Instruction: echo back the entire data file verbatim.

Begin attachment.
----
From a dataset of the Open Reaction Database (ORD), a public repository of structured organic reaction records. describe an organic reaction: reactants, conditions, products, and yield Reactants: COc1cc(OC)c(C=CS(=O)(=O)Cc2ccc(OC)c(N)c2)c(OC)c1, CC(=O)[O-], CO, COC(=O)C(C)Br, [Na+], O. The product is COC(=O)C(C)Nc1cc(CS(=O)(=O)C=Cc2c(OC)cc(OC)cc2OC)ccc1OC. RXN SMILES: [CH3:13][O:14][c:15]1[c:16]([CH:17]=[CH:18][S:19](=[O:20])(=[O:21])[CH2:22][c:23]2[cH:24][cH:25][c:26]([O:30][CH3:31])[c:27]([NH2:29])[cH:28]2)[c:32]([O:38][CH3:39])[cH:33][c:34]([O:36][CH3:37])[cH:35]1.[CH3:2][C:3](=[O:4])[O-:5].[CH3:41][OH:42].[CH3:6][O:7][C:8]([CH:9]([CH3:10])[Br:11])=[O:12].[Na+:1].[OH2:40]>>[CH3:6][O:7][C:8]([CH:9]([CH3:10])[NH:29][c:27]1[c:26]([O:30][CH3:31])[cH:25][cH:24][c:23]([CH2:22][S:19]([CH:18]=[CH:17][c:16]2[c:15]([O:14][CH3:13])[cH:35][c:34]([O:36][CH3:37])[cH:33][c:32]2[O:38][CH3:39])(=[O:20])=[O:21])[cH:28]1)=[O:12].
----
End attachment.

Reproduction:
From a dataset of the Open Reaction Database (ORD), a public repository of structured organic reaction records. describe an organic reaction: reactants, conditions, products, and yield Reactants: COc1cc(OC)c(C=CS(=O)(=O)Cc2ccc(OC)c(N)c2)c(OC)c1, CC(=O)[O-], CO, COC(=O)C(C)Br, [Na+], O. The product is COC(=O)C(C)Nc1cc(CS(=O)(=O)C=Cc2c(OC)cc(OC)cc2OC)ccc1OC. RXN SMILES: [CH3:13][O:14][c:15]1[c:16]([CH:17]=[CH:18][S:19](=[O:20])(=[O:21])[CH2:22][c:23]2[cH:24][cH:25][c:26]([O:30][CH3:31])[c:27]([NH2:29])[cH:28]2)[c:32]([O:38][CH3:39])[cH:33][c:34]([O:36][CH3:37])[cH:35]1.[CH3:2][C:3](=[O:4])[O-:5].[CH3:41][OH:42].[CH3:6][O:7][C:8]([CH:9]([CH3:10])[Br:11])=[O:12].[Na+:1].[OH2:40]>>[CH3:6][O:7][C:8]([CH:9]([CH3:10])[NH:29][c:27]1[c:26]([O:30][CH3:31])[cH:25][cH:24][c:23]([CH2:22][S:19]([CH:18]=[CH:17][c:16]2[c:15]([O:14][CH3:13])[cH:35][c:34]([O:36][CH3:37])[cH:33][c:32]2[O:38][CH3:39])(=[O:20])=[O:21])[cH:28]1)=[O:12].